Post Subject: A Fable

Post-Subject-a-FableLast weekend, I read with Oliver de la Paz and picked up a copy of his new collection, Post Subject: A Fable, from The University of Akron Press. I went home to a quiet house and immediately entered the realm of these epistolary prose poems addressed to an Empire that sometimes seems like a dictator and sometimes an entire dominion. A place with battlefields and docks and meadows and salt flats and asylums and processions–a vast world, peopled with aerialists and bondsmen, idolaters and phantoms, and the recurring images of the artist, her son, the dancer, and the jellyfish. A world that is imaginary and yet not. A feeling that this is altogether familiar, that all of it has happened somewhere, sometime, and is going on right now.

Evoking Italo Calvino’s Invisible Cities (which Oliver mentioned during the reading), these are poems of witness, poems of regret–each in a  detached voice, with occasional twinges, as though the speaker does not want to directly expose his emotions, but sometimes they escape.

Several of these poems are online, although I recommend the sweeping scope, the immersion, of the full collection. For a start, here is Dear Empire, [These are your salt flats].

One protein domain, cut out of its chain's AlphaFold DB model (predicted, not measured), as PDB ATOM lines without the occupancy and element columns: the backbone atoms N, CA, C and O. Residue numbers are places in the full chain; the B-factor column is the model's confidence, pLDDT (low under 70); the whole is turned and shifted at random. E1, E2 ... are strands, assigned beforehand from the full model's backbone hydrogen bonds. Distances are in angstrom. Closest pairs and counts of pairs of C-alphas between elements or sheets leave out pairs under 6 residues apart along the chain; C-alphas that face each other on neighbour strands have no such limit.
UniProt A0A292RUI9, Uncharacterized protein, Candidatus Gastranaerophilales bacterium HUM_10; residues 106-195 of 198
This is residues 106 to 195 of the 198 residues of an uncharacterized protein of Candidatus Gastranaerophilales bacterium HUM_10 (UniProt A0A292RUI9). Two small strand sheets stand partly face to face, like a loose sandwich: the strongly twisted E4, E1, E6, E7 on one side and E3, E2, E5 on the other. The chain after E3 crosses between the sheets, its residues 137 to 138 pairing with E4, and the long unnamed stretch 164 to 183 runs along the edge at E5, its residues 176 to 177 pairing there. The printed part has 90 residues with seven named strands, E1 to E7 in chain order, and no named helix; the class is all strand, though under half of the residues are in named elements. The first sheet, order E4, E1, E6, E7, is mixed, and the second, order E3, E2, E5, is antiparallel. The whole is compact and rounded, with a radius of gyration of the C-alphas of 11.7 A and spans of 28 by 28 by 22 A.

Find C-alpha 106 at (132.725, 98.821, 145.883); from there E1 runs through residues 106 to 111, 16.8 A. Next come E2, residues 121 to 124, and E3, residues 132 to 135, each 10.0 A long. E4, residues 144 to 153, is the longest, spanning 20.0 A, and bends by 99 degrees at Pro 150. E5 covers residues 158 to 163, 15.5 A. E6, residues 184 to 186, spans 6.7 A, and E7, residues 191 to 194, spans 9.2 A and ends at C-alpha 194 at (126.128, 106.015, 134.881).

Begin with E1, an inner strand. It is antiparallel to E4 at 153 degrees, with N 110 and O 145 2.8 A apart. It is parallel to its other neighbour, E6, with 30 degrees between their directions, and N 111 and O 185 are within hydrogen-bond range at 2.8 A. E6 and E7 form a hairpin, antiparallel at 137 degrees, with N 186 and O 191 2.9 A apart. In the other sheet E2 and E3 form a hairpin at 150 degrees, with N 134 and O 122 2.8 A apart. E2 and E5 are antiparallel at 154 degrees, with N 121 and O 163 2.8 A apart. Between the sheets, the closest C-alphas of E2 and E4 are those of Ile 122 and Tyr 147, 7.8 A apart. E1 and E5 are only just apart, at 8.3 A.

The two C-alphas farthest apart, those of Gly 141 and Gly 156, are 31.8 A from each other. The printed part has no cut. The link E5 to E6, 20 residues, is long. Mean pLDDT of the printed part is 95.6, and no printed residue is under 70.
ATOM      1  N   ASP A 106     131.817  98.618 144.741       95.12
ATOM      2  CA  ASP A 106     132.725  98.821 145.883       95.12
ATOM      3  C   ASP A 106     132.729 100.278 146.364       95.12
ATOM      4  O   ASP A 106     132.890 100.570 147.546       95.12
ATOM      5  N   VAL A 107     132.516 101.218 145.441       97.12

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This past week, I read Laura Donnelly’s Watershed, from Cider Press Review. Immediately, I was struck by these poems’ quiet confidence. Gone are the edgy extremes. Gone, the words with sharp corners. Instead, each  poem leads you in calmly, vividly, and then stuns you, or allows you to uncover a treasure. Musical themselves, many of the poems refer to music, and to birds, and water, all weaving throughout. If you enjoy the work of Jennifer K. Sweeney, who wrote a blurb for this book, you will find Watershed a wonderful, restorative poetry journey.

For a preview, you can read two at DMQ Review.

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In Wingbeats II, Melissa Kwasny says, “I am interested in the borderlands between poetry and traditional prose. I like to read the cross-breeds, the hybrids, the genres that do not respect traditional boundaries.”

I do, too. That draws me to Cole Swenson’s work as well as to Anne Carson’s. This week’s poetry pick, The Albertine Workout, is a poetry pamphlet from New Directions. I guess that makes it poetry–but it delightfully bends the genre. Reading it, I was reminded of both Maggie Nelson’s Bluets, as well as Carson’s Plainwater, which included similar prose blocks, or essays, of meditation, reflection, and inquiry.